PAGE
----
Victory on Diabetic Foot Orthoses:
March witnesses a decision from the Center for Medicare and Medicaid Services (CMS) to retain the same reimbursement level for diabetic foot orthoses that are digitally scanned and fabricated through additive manufacturing as foot orthoses that are physically molded to a patient model. This is a major decision that sets a very positive precedent for more than twenty other orthotic L-codes where technology has permitted these new manufacturing techniques to replace traditional fabrication methods. The decision relies on the following explanation: “The fees for code K0903 are set based on the fees for code A5513 because inserts carved from a digitized scan of the patient’s foot were determined to be comparable to inserts made over a positive model of the patient’s foot.” A5513 is the existing billing code for diabetic foot orthoses using traditional methods whereas K0903 is the newly-established billing code for diabetic foot orthoses that are manufactured using digital scanning technology.
This positive conclusion resulted from coordinated and proactive efforts by a number of O&P organizations including AOPA, the O&P Alliance organizations, the Amputee Coalition and the American Podiatric Medical Association. NAAOP was pleased to have participated in these efforts and believes the decision bodes well for future coding and payment decisions involving innovative manufacturing techniques used in the O&P field.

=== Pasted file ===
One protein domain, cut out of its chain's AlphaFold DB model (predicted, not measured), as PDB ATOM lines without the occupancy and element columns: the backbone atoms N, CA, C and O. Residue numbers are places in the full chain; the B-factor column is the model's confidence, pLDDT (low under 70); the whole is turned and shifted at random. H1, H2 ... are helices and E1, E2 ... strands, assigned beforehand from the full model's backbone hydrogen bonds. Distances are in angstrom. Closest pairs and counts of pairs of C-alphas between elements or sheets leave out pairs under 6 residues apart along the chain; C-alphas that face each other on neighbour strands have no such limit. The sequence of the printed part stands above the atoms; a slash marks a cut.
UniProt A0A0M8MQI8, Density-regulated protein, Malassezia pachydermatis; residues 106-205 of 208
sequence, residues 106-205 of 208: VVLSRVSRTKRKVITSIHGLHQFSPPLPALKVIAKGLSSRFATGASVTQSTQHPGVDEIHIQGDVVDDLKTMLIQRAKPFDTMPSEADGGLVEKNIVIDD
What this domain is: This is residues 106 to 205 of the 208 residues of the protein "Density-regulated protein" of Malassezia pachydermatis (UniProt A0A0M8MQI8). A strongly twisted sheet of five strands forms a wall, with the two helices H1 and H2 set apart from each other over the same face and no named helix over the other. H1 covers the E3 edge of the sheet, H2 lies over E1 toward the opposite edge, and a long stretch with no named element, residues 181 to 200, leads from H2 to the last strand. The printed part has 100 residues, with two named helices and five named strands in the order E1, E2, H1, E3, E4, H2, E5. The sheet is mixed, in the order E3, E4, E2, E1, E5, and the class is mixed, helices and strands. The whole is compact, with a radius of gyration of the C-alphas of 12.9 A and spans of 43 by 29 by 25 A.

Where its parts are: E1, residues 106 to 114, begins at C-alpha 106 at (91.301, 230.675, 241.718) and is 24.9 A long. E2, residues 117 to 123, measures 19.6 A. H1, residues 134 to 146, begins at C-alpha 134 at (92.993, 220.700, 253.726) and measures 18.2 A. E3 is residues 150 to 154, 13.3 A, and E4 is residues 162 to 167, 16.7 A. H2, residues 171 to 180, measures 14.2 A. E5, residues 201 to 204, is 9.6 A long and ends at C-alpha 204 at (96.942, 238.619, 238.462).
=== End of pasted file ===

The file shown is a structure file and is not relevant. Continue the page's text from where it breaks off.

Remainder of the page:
Omnibus Spending Bill Omits Healthcare Provisions:
The O&P Policy Forum hosted by AOPA was well timed this year as Congress prepared to pass an Omnibus Spending bill to fund the federal government through the end of Fiscal Year 2018. NAAOP joined over 100 members of the O&P community in sending a strong message to Capitol Hill to include in that bill two major provisions, implementation of BIPA Section 427 which links Medicare payment with O&P practitioner qualifications, and clarification of the term “minimal self-adjustment” which defines off-the-shelf orthotics that are subject to competitive bidding.
The $1.3 trillion bill finally passed and was signed into law on March 23rd. Many health care organizations worked hard during February and March to include a wide variety of health care provisions in this legislative vehicle. The O&P community was one of them. In the end, Congress could not agree to include a bipartisan bill to stabilize the Affordable Care Act’s individual insurance markets and, once this provision of the bill was not included, virtually all of the other health care provisions were also omitted from the bill. The O&P provisions were left out of the bill along with dozens of other non-O&P healthcare provisions that were under consideration by Congress. NAAOP will continue working with its Alliance partners to eventually pass these provisions, hopefully in the next legislative vehicle that addresses health care issues.